Last week, the financial markets responded tepidly to a new round of U.S. Treasury bond sales, which raises warning signals over mounting government deficit projections and the higher interest rates they could bring.
Markets are funny things. Money moves them, regardless from where it comes. When money comes in — like it did last Monday — in a big way, the market moves big as well — the DJIA shooting up 500 points. Right now, money is coming from the government — especially last week when Treasury announced its up to $1 trillion Public-Private Investment Program to buy troubled real estate-related assets.
The problem is that the government’s money is still largely the only money that is moving into the market. As Wednesday’s little-noticed $34 billion Treasury auction of five-year notes demonstrated, the private sector investor is still largely on the sidelines. And it doesn’t take much of a dose of this reality to sober the markets up quickly.
To underscore once again the current crisis’ global nature, the problem began with a London auction of U.K. bonds that fell short of selling all the securities offered. The problem then migrated to a U.S. Treasury auction, which, while it did not fail as did the U.K.’s, met with less demand than usual — ominously from foreign investors. The news promptly snuffed out a promising tripe-digit DJIA rally (although it did close higher).
The Treasury auction offers another piece of uncertainty in a market already awash in uncertainty. That uncertainty has taken deep root and even positive economic signals — Wednesday’s 3.4% increase in February durable goods orders and February new home sales showing their first increase in seven months — can not dissipate it in a day.
Granted, the Treasury’s plan to facilitate the purchase of problem "legacy" assets from the books of financial institutions will help remove some of that uncertainty. That program, because it is already funded through existing TARP money — thus removing the vagaries of the political process – should be unaffected by the Treasury auction hiccup.
Still, the public-private investment plan will certainly hold its own surprises. Essentially an auction itself, assets will come in both below and above estimates. But this is the value of the program — defining through disclosure, both good and bad. The virtue of the Treasury approach is its reliance on the market to determine asset value. Left to its own devices, the market will "clear" at some price and "some price" is still much clearer than what institutions now face with these assets.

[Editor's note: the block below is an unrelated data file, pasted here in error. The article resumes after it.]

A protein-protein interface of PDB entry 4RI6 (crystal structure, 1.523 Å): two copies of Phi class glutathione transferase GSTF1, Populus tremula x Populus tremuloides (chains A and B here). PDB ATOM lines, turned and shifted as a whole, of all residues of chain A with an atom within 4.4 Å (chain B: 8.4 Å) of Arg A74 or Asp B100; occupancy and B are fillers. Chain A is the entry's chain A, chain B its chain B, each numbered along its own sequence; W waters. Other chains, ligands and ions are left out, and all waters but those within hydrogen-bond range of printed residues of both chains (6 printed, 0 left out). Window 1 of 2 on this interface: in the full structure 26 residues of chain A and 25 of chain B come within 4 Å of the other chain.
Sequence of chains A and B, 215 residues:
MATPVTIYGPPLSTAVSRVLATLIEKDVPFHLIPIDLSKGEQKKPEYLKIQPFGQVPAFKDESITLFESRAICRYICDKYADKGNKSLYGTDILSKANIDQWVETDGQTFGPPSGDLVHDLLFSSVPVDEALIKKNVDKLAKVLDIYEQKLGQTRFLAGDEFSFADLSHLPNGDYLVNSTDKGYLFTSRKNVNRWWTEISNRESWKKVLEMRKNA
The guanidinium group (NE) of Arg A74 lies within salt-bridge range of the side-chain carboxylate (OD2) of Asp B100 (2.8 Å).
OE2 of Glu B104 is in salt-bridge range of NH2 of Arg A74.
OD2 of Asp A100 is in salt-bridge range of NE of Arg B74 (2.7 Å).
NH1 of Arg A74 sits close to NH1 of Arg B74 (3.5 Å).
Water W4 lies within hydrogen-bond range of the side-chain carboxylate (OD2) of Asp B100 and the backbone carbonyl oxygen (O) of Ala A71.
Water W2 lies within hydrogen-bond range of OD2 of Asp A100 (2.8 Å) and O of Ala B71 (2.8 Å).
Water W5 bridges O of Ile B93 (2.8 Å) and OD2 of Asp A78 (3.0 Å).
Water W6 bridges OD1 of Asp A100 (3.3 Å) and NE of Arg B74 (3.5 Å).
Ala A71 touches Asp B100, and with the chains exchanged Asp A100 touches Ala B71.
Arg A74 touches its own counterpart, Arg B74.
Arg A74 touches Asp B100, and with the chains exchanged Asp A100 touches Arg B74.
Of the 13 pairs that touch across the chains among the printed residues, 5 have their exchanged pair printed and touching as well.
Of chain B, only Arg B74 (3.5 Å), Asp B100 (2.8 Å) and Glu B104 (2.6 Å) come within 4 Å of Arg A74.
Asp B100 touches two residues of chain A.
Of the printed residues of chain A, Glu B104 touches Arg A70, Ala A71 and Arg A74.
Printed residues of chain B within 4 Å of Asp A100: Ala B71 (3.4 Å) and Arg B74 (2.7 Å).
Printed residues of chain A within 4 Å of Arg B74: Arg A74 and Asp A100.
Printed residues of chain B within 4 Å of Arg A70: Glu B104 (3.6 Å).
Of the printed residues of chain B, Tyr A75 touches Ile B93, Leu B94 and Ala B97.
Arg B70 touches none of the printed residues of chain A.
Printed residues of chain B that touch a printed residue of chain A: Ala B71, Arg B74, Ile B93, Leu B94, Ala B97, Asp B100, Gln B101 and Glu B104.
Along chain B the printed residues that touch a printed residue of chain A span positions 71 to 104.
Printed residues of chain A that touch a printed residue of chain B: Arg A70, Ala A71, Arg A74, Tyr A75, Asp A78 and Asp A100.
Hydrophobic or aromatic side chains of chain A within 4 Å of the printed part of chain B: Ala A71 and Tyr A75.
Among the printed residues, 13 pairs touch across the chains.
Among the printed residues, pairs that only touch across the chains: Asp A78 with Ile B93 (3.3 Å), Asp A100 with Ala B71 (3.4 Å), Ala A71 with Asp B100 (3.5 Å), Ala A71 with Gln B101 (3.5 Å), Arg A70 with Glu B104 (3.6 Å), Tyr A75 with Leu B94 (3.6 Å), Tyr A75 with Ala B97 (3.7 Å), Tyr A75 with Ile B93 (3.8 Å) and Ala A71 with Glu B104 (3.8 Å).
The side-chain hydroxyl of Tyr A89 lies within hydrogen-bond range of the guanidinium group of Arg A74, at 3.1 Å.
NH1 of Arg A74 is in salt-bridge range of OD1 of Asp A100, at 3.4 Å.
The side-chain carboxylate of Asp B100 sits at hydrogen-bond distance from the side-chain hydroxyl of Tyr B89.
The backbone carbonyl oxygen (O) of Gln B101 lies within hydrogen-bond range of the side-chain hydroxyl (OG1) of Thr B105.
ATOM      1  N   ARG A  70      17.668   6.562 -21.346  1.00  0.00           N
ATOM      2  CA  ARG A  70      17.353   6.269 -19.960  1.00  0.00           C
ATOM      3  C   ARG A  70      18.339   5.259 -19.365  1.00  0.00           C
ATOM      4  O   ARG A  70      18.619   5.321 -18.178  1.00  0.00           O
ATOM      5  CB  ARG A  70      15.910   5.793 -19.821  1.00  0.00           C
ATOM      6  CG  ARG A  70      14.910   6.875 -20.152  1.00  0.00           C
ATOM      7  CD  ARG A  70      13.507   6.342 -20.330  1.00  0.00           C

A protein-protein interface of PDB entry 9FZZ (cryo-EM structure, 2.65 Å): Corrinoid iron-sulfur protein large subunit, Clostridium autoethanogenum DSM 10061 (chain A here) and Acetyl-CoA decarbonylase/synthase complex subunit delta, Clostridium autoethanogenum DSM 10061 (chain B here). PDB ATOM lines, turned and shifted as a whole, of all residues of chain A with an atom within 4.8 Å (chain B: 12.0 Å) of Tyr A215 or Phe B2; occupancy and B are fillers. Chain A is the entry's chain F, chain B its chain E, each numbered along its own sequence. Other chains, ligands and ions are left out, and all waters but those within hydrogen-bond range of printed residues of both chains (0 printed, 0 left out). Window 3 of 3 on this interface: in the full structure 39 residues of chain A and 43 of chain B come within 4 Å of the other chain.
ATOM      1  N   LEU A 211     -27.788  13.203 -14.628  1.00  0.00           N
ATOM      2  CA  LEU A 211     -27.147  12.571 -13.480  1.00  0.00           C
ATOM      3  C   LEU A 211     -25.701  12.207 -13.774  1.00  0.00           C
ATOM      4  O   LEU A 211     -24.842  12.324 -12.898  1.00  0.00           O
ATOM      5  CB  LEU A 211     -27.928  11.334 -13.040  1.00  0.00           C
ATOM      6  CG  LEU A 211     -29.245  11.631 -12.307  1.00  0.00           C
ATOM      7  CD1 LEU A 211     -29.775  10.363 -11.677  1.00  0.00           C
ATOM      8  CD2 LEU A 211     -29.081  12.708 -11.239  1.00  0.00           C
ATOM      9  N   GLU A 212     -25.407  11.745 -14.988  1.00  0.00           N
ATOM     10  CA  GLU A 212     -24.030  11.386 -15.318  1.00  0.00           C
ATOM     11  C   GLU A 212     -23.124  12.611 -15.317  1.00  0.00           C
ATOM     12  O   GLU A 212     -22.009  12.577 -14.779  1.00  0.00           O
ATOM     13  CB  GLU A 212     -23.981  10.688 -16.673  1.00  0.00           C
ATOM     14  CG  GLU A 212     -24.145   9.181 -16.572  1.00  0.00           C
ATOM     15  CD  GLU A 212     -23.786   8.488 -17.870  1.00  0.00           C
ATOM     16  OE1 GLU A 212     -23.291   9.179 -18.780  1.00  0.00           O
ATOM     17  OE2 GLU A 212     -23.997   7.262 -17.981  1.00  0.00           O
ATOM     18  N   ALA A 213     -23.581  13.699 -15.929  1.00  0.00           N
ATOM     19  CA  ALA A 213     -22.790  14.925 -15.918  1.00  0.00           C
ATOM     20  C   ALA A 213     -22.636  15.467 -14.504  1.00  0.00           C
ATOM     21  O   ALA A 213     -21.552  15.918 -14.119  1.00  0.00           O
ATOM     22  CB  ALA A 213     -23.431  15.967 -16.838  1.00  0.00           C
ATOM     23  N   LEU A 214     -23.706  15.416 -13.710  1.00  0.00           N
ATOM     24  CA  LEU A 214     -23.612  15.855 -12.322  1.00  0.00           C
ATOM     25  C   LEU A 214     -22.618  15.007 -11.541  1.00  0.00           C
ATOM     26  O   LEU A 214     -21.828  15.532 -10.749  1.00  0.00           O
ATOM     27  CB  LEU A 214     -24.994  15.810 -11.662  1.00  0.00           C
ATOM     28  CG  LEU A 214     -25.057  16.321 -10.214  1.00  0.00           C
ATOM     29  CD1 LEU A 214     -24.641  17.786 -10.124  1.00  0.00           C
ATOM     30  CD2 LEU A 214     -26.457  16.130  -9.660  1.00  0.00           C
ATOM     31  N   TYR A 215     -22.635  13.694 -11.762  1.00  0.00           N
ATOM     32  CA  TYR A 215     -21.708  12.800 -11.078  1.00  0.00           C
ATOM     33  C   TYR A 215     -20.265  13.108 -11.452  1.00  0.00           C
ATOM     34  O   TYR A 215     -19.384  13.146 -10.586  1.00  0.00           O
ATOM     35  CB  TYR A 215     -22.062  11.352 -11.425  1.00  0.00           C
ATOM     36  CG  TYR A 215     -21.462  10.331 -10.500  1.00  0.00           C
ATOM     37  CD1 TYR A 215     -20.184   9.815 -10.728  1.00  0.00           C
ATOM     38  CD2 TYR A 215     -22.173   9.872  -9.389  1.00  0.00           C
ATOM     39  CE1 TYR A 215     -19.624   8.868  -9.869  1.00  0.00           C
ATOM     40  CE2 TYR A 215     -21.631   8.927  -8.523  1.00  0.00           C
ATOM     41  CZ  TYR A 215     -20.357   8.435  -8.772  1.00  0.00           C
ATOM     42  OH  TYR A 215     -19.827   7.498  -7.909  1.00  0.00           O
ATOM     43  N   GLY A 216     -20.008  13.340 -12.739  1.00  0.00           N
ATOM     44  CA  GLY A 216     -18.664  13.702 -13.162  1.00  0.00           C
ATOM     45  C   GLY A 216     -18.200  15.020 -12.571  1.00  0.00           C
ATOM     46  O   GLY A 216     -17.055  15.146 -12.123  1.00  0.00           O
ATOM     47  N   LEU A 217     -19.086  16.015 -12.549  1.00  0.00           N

The reason markets so loathe uncertainty, and welcome even bad news over it, is because what markets really exchange is information. They may trade different commodities and denominate in different currencies, but they all ultimately trade the same thing: information. Uncertainty is the absence of information, and without it markets can not properly function. Allowing these troubled assets to be traded, even at deep discounts, will still provide markets the information they have lacked for so long. And once they have it, they will function in their naturally efficient way.
At the same time markets would seem to be on the verge of gaining some clarity, Wednesday’s weak Treasury auction fires a warning shot across their bow: future interest rate hikes. Last week’s new baseline from the Congressional Budget Office demonstrates how rapidly the federal fiscal situation is deteriorating. Just since January, CBO’s baseline deficit — its projection assuming nothing changes — has increased by $481 billion this year, $436 billion next year, and $1.3 trillion over the next ten years. At the same time, CBO projects real GDP to fall further ( -3% versus -2.2%) and annual unemployment climb higher (8.8% versus 8.1% ) than just two months ago.
While fiscal deterioration is not surprising in a recession, it is still unsettling in a market. The Treasury auction foreshadows that investors are already looking to hedge against higher deficits’ impact by demanding increased interest rates today.
So as has been the case for some time, the market both gives and takes away in a single day. It was not stampeded by the threat of higher rates down the road. However, the increasingly real prospect of these higher rates is beginning to exert influence.
Long-term worry may seem a luxury that this hour-to-hour market cannot indulge, that it should take its comfort where and when it finds it. And for the week, it held on to broad and sizable gains — albeit resulting from the government’s sizable investment commitment. Yet any increased clarity it looked so forward to getting comes with a new uncertainty over higher interest rates. And that is just par for what has proved to be a very rough course.
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